Last summer, the Obama administration announced new regulations to require car manufacturers to increase the fuel efficiency of passenger vehicles and light trucks. New research reveals that they’ll price 7 million consumers out of the car market. The Washington Examiner’s Conn Carroll reports:
The Corporate Average Fuel Economy (CAFE) regulations that President Obama announced last summer will make it impossible for 7 million lower income consumers to buy a new car according to a National Automobile Dealers Association (NADA) study released today.
Obama’s proposed CAFE standards, which will begin taking effect in 2017, raise minimum average vehicle fleet fuel efficiency to 54.5 mpg by 2025. The Environmental Protection Agency and National Highway Traffic Safety Administration estimate that this regulation will raise the average price of passenger cars and light trucks by $3,000.
“The unintended consequences of the proposed fuel economy increases are clear,” NADA Used Car Guide analyst David Wagner said. “If the price of a vehicle goes up by the government estimate of almost $3,000, millions of people will no longer be able to finance a new vehicle.”
Unlike Hilary Rosen’s comments or even the Paul Ryan budget, these regulations aren’t just up for discussion and debate: They’ll take effect in 2017 unless a future administration rolls them back. Electoral politics typically revolve around the “sexiest” of subjects, but it’s important to ground our discussions in actual developments. While “the big ideas” that determine elections are undeniably important, we can’t allow the election to provide cover for the president on “little” policies like this one.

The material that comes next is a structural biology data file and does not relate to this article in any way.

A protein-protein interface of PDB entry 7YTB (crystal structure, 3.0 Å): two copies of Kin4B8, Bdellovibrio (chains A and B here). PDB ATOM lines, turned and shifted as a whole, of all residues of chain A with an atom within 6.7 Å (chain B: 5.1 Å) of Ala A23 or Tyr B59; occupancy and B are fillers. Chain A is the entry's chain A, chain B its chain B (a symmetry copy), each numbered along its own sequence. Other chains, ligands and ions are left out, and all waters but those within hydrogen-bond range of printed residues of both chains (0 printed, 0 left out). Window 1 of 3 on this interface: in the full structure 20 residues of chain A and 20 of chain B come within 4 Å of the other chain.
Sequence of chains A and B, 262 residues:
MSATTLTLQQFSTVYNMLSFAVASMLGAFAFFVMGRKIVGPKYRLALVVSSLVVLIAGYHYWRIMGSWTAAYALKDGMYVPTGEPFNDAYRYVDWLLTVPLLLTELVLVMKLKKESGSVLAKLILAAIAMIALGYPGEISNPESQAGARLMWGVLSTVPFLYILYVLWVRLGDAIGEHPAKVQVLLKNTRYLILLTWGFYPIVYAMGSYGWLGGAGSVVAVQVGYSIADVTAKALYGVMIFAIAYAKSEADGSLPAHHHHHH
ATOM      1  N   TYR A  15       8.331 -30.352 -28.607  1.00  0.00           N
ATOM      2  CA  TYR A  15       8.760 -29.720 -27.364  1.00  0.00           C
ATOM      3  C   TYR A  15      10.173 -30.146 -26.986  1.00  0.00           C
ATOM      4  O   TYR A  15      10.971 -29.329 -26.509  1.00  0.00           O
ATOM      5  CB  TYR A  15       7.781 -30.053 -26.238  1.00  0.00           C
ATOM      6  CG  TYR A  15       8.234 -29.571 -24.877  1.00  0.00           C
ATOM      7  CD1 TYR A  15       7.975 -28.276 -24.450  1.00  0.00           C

The more the American people realize the actual results of the Obama presidency not just in terms of high unemployment, but also in terms of its day-to-day effects on the lives of even those Americans who haven’t felt the sting of job loss, the more they’ll be unable to be fooled by his rhetoric. Look at it this way: You might not be unemployed and you might not be one of the 7 million consumers who won’t be able to buy a car after 2017, but, if you decide to buy a new car in the future, you’ll still have to pay about $3,000 more for it than you would have if Obama had never been president. It’s one fact among many, but they all add up.